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Cornwall Saint Piran Flag

St Piran’s Day is celebrated in Cornwall on the 5th of March each year. Across Cornwall there are parades, dancing, singing and music to honour the Cornish patron saint.

To celebrate, we have created a short guide to St Piran, from where he came from to how he came to be such an important figure in Cornwall.


Who Was St Piran?

St Piran

St Piran was an Irish Bishop, who was thought to have been alive during the early 6th century. During his time in Ireland it is believed that he performed a number of miracles, including bringing soldiers back from the dead. Unfortunately he was exiled by the Kings of Ireland, who bound a mill stone to his neck and threw him into the sea. Despite this, he somehow managed to float to Cornwall and washed up on shore of a small beach near NewquayPerranporth (Peran being Piran in Cornish).


What Did St Piran Do?

On Perran Beach he built a small chapel, whose remains are submerged in the sands and are still somewhat visible now. It is believed that his first converts were a badger, a fox and a boar. Once word began to spread, people would come from miles around to visit his oratory and listen to him preach there.

St Piran was also known for liking a good drink, which is where the phrase ‘as drunk as a Perraner’ is believed to have come from. Legend has it he survived to the grand old age of 206 years old.

St Piran's Oratory


Why is St Piran Patron Saint of Cornwall?

St Piran is also believed to have accidentally discovered tin, earning him the title of ‘Patron Saint of Tinners’. Tin mining was one of the leading industries in Cornwall for hundreds of years and the Cornish flag is thought to have been inspired by black of the ore and the white of the hot tin. Another interpretation is that the white cross of the flag against the black background represents truth shining through darkness. It is thought to be a reference to the early form of Christianity St Piran brought with him to Cornwall.


How is St Piran’s Day Celebrated in Cornwall?

St Pirans Day Parade

Since the revival of Celtic traditions at the end of the 19th Century, St Piran’s Day has been a popular celebration across Cornwall. There are marches, dances, festivals and plenty of Cornish-themed events. Here are a few examples of typical St Piran’s Day activities:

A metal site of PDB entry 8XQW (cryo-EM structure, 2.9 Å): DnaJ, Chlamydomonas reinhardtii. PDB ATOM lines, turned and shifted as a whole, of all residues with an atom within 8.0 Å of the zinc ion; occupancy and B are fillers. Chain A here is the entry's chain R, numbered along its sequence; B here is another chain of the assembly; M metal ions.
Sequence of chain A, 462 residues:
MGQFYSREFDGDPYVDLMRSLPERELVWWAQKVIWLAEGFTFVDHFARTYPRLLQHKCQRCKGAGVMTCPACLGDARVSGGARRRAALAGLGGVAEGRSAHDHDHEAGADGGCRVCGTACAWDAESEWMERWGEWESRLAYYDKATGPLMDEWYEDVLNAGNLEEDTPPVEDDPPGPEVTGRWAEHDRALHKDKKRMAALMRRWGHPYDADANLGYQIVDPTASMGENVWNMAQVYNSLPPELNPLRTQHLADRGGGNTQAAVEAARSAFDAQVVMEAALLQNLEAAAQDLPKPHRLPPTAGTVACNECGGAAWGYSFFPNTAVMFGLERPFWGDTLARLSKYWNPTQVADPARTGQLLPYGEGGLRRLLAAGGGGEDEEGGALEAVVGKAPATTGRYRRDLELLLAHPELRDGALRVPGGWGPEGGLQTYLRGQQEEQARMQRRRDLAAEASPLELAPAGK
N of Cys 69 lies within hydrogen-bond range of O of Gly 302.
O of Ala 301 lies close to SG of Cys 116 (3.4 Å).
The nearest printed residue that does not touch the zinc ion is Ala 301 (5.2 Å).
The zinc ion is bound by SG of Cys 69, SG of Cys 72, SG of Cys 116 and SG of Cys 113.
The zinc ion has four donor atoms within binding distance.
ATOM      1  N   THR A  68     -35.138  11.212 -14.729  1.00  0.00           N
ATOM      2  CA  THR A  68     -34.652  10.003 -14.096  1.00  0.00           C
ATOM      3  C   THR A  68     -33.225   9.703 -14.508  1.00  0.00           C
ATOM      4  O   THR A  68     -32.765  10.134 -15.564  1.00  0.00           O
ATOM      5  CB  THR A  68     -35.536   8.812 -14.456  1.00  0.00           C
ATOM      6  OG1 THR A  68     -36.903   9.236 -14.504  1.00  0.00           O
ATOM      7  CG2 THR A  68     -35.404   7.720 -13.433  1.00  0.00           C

• St Piran’s Parade in Perranporth (5th March) – A parade lead by St Piran himself and his animals, beginning at the remains of the oratory.
  • St Piran’s Day Parade in Truro (5th March) – A parade moving through Truro and ending with school performances and ‘Trelawny’.
  • Trelawny –  ‘Trelawny’, also known as ‘The Song of the Western Men’ is the National Anthem of Cornwall. In recent years it has been sung in Cornish pubs at 9pm on St Piran’s Day.
  • Perrantide – Is the week leading up to St Piran’s Day. This week is devoted to eating, drinking and merrymaking, with plenty of events arranged across Cornwall.

Cornish National Anthem

Fancy joining in the singalong? Find the lyrics to both the Cornish language version of the national anthem and the English language version, written by Robert Stephen Hawker:

 

Trelawny

 Gans cledha da yn dorn yu lei
Gwyr, lowen an golon
Yth aswon Myghtern Jamys fel
Pandr’ wrello Kernewon
Yu ordnys Ie ha prys ancow?
Trelawny dos dh’y fyn?
Mes ugans myl an dus Kernow
Gothfos an praga ‘vyn
A vew Trelawny bras?
‘Verow Trelawny bras?
Otomma ugans myl Kernow
A woffyth oil an cos

 Yn meth an Capten, bew y wos
Gwas jolyf yn mysk cans
Tour Loundres kyn fe Carrek Los
Y’n dylerfsen dewhans
Ny a dres Tamar, tyr dhe dyr
By ‘ny vyth Havren let
Ha scoth ryp scoth, cowetha gwyr
Pyu orthyn-ny a set?

Devedhys bys yn Fos Loundres
Gwel dek dhyn, ny a gry
Deugh mes, ownegyon oil, deugh mes
Gwell on. agesough-why
Trelawny yu avel felon
Fast yn cargharow tyn
Mes ugans myl a Gernewon
Gothfos an ken a vyn

Lyrics Courtesy of Folk and Traditional Song Lyrics.


The Song of the Western Men

A good sword and a trusty hand,
A merry heart and true!
King James’s men shall understand
What Cornish lads can do.
And have they fixed the where and when?
And shall Trelawny die?
Here’s twenty thousand Cornish men
Will know the reason why!

And shall Trelawney live?
Or shall Trelawney die?
Here’s twenty thousand Cornish men
Will know the reason why!

Out spake their Captain brave and bold:
A merry wight was he:
“If London Tower were Michael’s hold,
We’ll set Trelawney free!
We’ll cross the Tamar, land to land,
The Severn is no stay:
With ‘one and all’, and hand in hand,
And who shall bid us nay?”

And shall Trelawney live?
Or shall Trelawney die?
Here’s twenty thousand Cornish men
Will know the reason why!

“And when we come to London Wall,
A pleasent sight to view,
Come forth! come forth ye cowards all,
Here’s men as good as you!
Trelawney he’s in keep and hold:
Trelawney he may die:
But twenty thousand Cornish bold
Will know the reason why!”

And shall Trelawney live?
Or shall Trelawney die?
Here’s twenty thousand Cornish men
Will know the reason why!

Lyrics courtesy of the BBC.


Images courtesy of: Redruth Rugby (CC BY 2.0); Gary Rogers (CC BY-SA 2.0); Proper Handsome (CC BY- SA 3.0).